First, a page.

You spend most of your time indoors, so it stands to reason that the air in your home should be fresh and free of dust, mold, pollen, pet dander and other contaminants.
That’s especially true if you’re thinking about buying a new home and you or a family member is among the 17 million people that the American Lung Association says suffer from asthma or one of 16.9 million people that the Centers for Disease Prevention & Control says have hay fever.
Simple Steps Improve Indoor Air Quality in Your New Home
New home design and construction have made enormous strides in indoor air quality (IAQ). Since the first oil crisis of 1973, home builders, building-product suppliers and architects have been working hard to improve the energy efficiency of new homes.
One approach builders have used is extensive insulation and sealing techniques. In contrast, most older homes were not designed or built to be as airtight as new homes. There’s no doubt that spray foam insulation and advanced air-sealing methods increase energy efficiency and create a snug, draft-free indoor environment. But once you seal a new home tightly it’s also important to ensure a constant supply of fresh, filtered air at the desired temperature and humidity, all year round.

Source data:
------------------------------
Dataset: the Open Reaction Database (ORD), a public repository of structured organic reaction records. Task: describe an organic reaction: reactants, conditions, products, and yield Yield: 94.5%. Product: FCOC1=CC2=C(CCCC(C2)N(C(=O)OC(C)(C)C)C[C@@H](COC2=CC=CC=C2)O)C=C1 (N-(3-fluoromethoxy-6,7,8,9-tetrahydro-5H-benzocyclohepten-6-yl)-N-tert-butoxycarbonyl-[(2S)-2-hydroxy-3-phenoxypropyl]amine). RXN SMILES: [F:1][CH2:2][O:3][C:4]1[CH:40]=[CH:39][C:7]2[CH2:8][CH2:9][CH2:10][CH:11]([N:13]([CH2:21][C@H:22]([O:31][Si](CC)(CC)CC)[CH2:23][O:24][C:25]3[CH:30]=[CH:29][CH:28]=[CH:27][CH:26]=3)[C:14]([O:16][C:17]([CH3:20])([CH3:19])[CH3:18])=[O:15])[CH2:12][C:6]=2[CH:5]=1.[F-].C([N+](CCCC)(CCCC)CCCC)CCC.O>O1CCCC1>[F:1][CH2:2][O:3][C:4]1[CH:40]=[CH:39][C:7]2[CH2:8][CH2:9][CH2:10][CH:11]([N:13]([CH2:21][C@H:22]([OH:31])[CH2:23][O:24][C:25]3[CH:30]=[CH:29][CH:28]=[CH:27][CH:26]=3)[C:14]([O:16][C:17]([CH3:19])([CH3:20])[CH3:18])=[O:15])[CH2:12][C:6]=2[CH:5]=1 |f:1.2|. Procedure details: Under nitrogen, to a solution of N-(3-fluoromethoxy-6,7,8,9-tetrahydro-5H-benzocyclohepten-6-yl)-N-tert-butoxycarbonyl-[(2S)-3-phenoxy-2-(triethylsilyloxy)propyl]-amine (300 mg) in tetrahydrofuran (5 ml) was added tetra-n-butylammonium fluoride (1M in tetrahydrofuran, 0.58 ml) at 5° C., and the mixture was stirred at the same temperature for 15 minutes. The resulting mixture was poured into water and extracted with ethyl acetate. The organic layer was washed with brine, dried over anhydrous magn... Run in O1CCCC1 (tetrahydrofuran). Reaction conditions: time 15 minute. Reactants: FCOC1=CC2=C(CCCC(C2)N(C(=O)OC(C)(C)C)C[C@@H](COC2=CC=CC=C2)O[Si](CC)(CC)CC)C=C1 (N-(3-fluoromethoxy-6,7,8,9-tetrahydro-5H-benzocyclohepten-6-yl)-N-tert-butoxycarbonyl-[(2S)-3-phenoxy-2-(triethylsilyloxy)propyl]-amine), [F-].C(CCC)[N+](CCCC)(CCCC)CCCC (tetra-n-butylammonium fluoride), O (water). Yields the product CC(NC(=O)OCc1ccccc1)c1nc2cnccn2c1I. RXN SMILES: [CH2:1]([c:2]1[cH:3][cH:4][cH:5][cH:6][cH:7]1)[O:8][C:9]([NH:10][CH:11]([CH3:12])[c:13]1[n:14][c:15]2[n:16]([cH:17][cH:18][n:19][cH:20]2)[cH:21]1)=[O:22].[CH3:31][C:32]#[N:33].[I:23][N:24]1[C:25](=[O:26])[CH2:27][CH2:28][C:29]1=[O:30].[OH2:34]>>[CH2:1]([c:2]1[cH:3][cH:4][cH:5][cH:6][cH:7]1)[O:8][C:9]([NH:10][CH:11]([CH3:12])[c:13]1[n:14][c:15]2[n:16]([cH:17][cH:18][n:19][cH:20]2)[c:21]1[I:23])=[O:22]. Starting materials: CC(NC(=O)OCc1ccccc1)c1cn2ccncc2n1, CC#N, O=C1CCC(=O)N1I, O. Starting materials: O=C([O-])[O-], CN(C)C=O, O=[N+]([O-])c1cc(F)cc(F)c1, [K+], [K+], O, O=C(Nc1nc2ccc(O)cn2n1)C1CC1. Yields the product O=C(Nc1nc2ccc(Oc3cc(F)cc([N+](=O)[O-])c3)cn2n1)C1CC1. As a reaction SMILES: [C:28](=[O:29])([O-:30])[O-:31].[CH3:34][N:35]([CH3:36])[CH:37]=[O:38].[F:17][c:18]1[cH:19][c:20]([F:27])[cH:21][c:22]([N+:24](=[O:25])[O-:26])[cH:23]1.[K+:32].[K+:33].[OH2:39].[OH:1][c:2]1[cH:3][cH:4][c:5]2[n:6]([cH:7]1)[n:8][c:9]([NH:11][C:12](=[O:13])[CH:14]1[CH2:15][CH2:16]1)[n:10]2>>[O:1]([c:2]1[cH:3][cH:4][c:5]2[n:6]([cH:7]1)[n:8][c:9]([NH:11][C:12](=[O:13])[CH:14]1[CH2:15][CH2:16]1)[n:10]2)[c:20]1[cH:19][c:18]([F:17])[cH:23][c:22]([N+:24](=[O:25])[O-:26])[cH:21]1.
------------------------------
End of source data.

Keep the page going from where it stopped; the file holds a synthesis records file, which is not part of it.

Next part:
Reducing Volatile Organic Compounds (VOCs) Can Improve Indoor Air
Some materials used in construction can give off gases known as volatile organic compounds, or VOCs, or chemicals such as formaldehyde. The good news? Many building products are available today that have reduced levels of VOCs. Ask your builder about products that are right for your new home.
“Carpeting, glue, the wood in cabinetry … all of these manufactured materials will off-gas and affect IAQ,” says Arn Burdick, building performance specialist for IBACOS in Pittsburgh, Pa. IBACOS started out as a research consortium in 1991 to drive innovation in the housing industry. It is now an independent company that partners with builders, developers, manufacturers and governments all over the world to find better ways to build homes.